Environmental Groups File Motion Responding to Enbridge Attempt to Ban Climate Change Risks from Line 5 Permit Case in front of Michigan Public Service Commission
Groups Assert State Law Regards Climate Change an Environmental Threat
Lansing — Today, on behalf of the Michigan Climate Action Network (MiCAN) and itself, the Environmental Law & Policy Center (ELPC) filed an opposition with the Michigan Public Service Commission (MPSC) to Enbridge’s recent motion attempting to exclude climate change risks from the tunnel siting hearings.
Today’s filing occurred on the same day that Michigan Gov. Gretchen Whitmer signed an Executive Order to create the Michigan Healthy Climate Plan that puts the state on a path towards becoming fully carbon-neutral by 2050. ELPC and MiCAN’s filing calls attention to the importance of climate change for Michigan’s highest profile and most controversial fossil fuel project.
“Today ELPC and MiCAN filed a response to Enbridge’s request that the MPSC not consider the climate impacts of an oil tunnel in their permitting decision,” said Kate Madigan, MiCAN’s executive director. “This request in the middle of a climate crisis is dangerous and it is part of a pattern of denial that has delayed action on climate change for decades. The climate impacts from a new oil tunnel that can operate for 99 more years must be considered by the MPSC when looking at environmental impacts.
“As Governor Whitmer said today when she announced her climate executive order, we are in the middle of a climate crisis that is clearly impacting our state. Not including climate change in looking at environmental impacts willfully ignores science and the growing impacts we see with our own eyes, like the wildfires out West and flooding across our state this year,” Madigan said.
The MPSC is obligated under state law to consider environmental impacts when evaluating Enbridge’s request to relocate Line 5 inside a tunnel under the Straits of Mackinac in Lake Michigan. The commission must also consider alternatives that are less damaging to the state’s environment.
“Enbridge is erroneously arguing that emission of greenhouse gases – universally understood to be a pollutant – is outside the scope of the environmental review that must be considered by the PSC under state law in any siting permit request,” said Margrethe Kearney, senior attorney at ELPC. “What is shocking – especially in light of Gov. Whitmer’s announcement today on climate — is that the MPSC Staff supports Enbridge’s attempt to exclude from environmental review the impact of greenhouse gas emissions. Staff acknowledges that the Michigan Environmental Protection Act requires the Commission to consider the environmental impact of the project – but argues that climate change is not an environmental impact. This is directly contrary to Gov. Whitmer’s executive order stating that: ‘Climate change already degrades Michigan’s environment, hurts our economy, and threatens the health and well-being of our residents, with communities of color and low-income Michiganders suffering most.’”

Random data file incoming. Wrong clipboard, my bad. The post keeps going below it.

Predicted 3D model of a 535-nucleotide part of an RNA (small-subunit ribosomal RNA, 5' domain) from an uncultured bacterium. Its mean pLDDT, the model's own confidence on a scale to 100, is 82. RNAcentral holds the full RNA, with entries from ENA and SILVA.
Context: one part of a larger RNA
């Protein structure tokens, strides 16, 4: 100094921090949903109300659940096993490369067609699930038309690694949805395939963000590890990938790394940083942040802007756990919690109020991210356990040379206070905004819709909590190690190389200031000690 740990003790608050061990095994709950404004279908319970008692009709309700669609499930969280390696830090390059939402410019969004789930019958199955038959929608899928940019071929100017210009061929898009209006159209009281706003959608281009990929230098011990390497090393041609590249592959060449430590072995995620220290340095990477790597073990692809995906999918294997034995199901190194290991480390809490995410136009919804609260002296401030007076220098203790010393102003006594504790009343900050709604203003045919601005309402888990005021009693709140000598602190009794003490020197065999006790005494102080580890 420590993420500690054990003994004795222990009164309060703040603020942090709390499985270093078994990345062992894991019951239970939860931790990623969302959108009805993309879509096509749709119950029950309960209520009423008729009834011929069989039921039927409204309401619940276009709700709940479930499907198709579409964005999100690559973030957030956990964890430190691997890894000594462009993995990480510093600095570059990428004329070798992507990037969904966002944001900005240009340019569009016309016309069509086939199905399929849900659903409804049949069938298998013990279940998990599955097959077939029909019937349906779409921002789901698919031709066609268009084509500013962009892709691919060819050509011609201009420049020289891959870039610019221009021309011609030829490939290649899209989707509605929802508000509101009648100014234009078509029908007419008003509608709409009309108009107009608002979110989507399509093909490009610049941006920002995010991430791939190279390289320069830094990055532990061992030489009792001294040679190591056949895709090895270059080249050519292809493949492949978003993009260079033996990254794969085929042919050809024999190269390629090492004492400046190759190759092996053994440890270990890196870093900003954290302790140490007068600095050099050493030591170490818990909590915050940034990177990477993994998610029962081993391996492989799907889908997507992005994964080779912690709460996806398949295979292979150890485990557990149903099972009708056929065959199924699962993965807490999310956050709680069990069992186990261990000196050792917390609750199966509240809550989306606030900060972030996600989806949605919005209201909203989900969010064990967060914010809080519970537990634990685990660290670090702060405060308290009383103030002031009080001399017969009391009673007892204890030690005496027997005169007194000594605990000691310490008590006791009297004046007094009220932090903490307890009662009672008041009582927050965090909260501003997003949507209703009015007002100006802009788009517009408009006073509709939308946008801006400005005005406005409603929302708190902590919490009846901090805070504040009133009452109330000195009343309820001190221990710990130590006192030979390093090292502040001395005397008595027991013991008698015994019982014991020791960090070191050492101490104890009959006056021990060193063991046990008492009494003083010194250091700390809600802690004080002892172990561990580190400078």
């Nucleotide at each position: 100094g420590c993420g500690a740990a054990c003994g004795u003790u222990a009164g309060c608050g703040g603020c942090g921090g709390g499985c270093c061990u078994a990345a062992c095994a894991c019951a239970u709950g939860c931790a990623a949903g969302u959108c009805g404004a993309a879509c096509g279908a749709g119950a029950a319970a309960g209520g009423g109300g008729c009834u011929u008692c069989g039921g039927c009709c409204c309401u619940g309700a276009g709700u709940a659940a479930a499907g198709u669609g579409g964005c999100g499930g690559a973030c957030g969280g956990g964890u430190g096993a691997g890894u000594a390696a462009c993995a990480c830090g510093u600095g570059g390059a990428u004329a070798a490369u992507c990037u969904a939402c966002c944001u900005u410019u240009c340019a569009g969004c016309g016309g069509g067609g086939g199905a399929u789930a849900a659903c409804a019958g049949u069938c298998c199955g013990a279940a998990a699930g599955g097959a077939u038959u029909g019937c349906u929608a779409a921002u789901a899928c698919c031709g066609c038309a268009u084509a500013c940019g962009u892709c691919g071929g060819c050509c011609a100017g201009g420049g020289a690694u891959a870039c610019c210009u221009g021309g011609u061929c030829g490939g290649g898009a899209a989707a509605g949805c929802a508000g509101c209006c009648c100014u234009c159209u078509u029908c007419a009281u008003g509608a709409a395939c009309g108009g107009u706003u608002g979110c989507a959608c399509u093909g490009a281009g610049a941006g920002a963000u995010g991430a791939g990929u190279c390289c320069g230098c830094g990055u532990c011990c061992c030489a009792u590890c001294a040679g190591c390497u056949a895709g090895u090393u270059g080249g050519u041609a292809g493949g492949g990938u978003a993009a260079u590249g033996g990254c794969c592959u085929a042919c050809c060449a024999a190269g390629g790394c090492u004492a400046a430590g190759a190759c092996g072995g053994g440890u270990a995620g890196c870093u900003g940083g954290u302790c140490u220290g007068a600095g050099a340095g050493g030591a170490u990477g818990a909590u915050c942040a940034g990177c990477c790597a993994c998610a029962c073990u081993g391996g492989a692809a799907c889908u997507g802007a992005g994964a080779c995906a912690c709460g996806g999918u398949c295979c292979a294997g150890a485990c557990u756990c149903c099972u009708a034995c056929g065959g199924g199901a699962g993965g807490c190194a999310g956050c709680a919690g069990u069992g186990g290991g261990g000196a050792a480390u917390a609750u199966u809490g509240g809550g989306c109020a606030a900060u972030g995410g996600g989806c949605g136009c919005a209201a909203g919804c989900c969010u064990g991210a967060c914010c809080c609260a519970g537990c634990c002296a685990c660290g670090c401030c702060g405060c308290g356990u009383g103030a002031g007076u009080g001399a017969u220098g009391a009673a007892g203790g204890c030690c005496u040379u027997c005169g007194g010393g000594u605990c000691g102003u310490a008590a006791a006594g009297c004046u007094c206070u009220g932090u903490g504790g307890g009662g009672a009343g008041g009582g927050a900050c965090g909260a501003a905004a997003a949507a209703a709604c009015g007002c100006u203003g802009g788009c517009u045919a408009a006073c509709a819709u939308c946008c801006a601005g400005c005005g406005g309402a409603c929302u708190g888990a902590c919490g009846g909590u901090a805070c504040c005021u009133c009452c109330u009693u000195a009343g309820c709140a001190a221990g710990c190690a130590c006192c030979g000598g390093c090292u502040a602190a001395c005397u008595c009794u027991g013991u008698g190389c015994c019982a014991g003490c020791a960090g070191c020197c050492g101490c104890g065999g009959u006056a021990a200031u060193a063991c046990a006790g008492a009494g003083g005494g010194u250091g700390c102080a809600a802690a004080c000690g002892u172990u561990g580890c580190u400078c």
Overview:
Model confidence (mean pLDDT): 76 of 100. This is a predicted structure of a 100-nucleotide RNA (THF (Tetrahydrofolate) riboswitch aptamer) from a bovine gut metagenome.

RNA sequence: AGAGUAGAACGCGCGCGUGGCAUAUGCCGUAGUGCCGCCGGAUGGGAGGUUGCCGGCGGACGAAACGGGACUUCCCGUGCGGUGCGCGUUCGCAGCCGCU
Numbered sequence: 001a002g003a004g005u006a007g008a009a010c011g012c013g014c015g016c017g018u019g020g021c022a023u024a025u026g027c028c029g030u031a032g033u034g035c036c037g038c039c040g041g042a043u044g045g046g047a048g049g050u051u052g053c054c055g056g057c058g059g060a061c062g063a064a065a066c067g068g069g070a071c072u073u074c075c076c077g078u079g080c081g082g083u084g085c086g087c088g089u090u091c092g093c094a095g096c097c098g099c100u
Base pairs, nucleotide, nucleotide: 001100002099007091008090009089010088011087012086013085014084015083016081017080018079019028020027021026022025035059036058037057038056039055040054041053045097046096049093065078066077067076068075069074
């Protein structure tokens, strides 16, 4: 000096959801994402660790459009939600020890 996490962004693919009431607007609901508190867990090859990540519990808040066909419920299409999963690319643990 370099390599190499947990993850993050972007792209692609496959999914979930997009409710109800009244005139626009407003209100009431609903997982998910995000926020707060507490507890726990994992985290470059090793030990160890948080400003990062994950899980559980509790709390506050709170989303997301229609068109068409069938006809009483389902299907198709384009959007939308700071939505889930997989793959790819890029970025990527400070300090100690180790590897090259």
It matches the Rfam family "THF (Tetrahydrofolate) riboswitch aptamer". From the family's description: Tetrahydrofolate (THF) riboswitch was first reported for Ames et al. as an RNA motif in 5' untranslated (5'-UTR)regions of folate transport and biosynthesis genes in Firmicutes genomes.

“Both Enbridge and Staff shift the blame for climate change to the public – claiming that individual customers’ choices are what cause climate change, not the siting of oil pipelines. Enbridge – a Canadian company shipping Canadian oil through Michigan that is destined for use outside of Michigan – makes the absurd claim that investing in new fossil fuel infrastructure has no impact on climate change. We expect companies like Enbridge to argue that climate change doesn’t matter; we are dismayed that employees representing the State of Michigan agree,” said Kearney.
ELPC and MiCAN are intervening on behalf of Michigan residents who will be subjected to tremendous burdens if greenhouse gas emissions lead to accelerated climate change during construction of the pipeline tunnel and when fossil fuels begin flowing through the new pipeline.
“Climate change increases the number of extreme weather events, resulting in Michiganders experiencing more storm-related damage to their homes and areas they recreate, greater impact on electric utility infrastructure, and increases pressure on other infrastructure such as dams. Michigan residents who use or rely upon agricultural products will likely experience decreased crop yields and correspondingly higher prices as a result of climate change,” said Kearney.
ELPC and MiCAN are intervening to make sure the MPSC has a more complete set of data regarding the need for a new tunnel and pipeline, as well as the environmental and climate impacts of the proposed project. The tunnel and new pipeline is intended to replace Enbridge’s damaged 67-year-old pipeline under the Straits of Mackinac that carries 23 million gallons of oil every day and already threatens to release oil and natural gas liquid into powerful currents that could carry contaminated water for miles in every direction.